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Achil. I shall forestall thee, Lord Ulysses;-—thou!
Hect. Is this Achilles ?
Achil. Thou art too brief, I will the second time,
Heft. O, like a book of sport thou'lt read me o'er;
Heit. It would discredit the blefs'd Gods, proud
Achil. I tell thee, yea.
Helt. Wert thou the oracle to tell me fo,
(40) But by the forge that stythied Mars his helm.] So again, in Hamlet ;
And my imaginations are as foul
As Vulcan’s jtithy.
I'll kill thee every where, yea, o'er and o'er.
Ajax. Do not chase thee, cousin,
Heft. I pray you, let us see you in the field:
refused The Grecians' cause.
Achil. Dost thou intreat me, Hector ?
---and the smith
That forgeth Biarpe fwerdis on the stith. And the word is still current in our northern counties. But I own, I fufpect this not to have been our Author's word, tither in Hamlet or here. For, in the first place, an anvil is. far from being the dirtiest thing in a smith's hop; and theu. the forge, or furnace, cannot be said to anvil the helmet. I have corrected;
Eut by the forge that smithicd Mars's helm. A smihy is the working ihop of a smith; and to smithy, is to perform the work and office of a smith. (41) The general state, I fear,
Can Scarce intreat you to be odd with him.] This is obe fcurely expressed, but the meaning must be this : Notwithstanding this blustering which you have made, I fear the whole Grecian confederacy with their united prayers could fcarce prevail with you to make Hector your adversary in good carnest, to oppose yourself to himn. This will be farther explained by a passage in King Henry V.
Say, if my father render fair reply,
Hect. Thy hand upon that match.
Aga. First, all you Peers of Greece, go to my
Ulyf. At Menelaus’tent, most princely Troilus,
Troi. Shall I, sweet Lord, be bound to thee fo
Ulyf. You shall command me, Sir:
Troi. O Sir, to such as boasting fhew their fears,
A' CT V..
SC EX. E, before Achilles's Tent in the Grecian
Enter ACHILLES Qrid PATROCLUS..
I'! 'LL heat his blood with Greekish wine to-night;
Which with iny scimitar I'll cool to-morrow.
Enter. THER SITES.
? Ther. Why, thou picture of what thou feemelt, and idol of ideot-worshippers, here's a letter for thee.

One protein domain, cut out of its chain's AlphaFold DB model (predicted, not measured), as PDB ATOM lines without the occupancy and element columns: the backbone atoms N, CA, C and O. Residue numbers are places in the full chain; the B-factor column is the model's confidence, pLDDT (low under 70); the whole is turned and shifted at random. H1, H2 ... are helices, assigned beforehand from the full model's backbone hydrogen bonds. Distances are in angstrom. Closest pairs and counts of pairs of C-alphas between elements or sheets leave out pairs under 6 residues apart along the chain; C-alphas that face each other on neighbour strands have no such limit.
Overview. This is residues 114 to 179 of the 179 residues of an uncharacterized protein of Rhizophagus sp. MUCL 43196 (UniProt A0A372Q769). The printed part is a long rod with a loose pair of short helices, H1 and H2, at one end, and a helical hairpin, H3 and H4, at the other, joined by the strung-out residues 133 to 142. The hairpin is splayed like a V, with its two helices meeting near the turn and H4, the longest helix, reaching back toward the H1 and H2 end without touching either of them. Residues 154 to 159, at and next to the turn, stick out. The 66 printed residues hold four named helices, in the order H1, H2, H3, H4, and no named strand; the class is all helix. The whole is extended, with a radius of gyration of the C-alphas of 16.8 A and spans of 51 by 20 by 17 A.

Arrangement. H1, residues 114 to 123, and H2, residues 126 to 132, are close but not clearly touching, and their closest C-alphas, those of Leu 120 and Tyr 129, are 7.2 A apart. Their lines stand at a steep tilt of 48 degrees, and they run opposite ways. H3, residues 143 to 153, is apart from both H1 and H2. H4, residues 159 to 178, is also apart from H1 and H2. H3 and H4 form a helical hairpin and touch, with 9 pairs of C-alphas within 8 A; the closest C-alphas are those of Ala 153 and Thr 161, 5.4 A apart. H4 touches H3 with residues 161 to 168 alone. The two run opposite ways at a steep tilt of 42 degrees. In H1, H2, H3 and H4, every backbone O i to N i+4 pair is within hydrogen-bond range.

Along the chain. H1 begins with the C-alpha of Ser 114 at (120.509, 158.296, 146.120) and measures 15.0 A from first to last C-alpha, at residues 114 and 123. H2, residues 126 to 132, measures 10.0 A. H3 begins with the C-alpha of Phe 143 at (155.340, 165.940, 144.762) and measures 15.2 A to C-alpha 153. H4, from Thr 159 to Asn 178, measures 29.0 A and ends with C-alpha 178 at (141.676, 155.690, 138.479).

Achil. From whence, fragment?
Pat. Well faid, Adverfity; and what need thefe: tricks? Ther. Pr’ythee, be filent, boy, I profit not by thy
thou art thought to be Achilles's male-har
talk; lot. (43)
(42) How 897", thou core of envy?
Thou cruity batch of Nature, 1 Thus all the printed copics; but what is a crusty batch of Nature ? We mut cer tainly read boich; i. e. fcab, fore, &c. So before, in the beginning of the second act;
And those boiis did run-say fo;- Did not the general run, were not that a batchy core?
(43) Thou art thought to be Achilles's ...le varlet:] Dr
Pat. Male-harlot, you rogue? what's that?
Ther. Why, his masculine whore. Now the rotten diseases of the south, guts-griping, ruptures, catarrhs, loads o gravel i th' back, lethargies, cold pallies, raw eyes, dirt-rotten livers, wheezing langs, bladders full of imposthume, sciaticas, limekilns i th' palm, incurable bone-ach, and the ri-. velled fee-fimple of the tetter, take and take again such preposterous discoveries!
Pat. Why, tlou damnable box of envy, thou, what meancít thou to curfe thus !
Ther. Do I curse thee?
Pat. Why, .no, you ruinous butt, you whore. fun indistinguishable cur.
Tber. No.? why art thou then exasperate, thou idle immaterial skein of fleyed silk, thou green sarcenet flap for a fore eye, thou taffel of a prodigal's purse, thou? Ah, how the poor world is pestered with such water-fies, diminutives of nature.
Pat. Out, gall!
Achil. My sweet Patroclus, I am thwarted quite
Ther. With too much blood, and too little brain,
Thirlby very reasonably conjectures harlot; and this seems confirmed by what Therlites immediately subjoins :- Why, his mafculine whores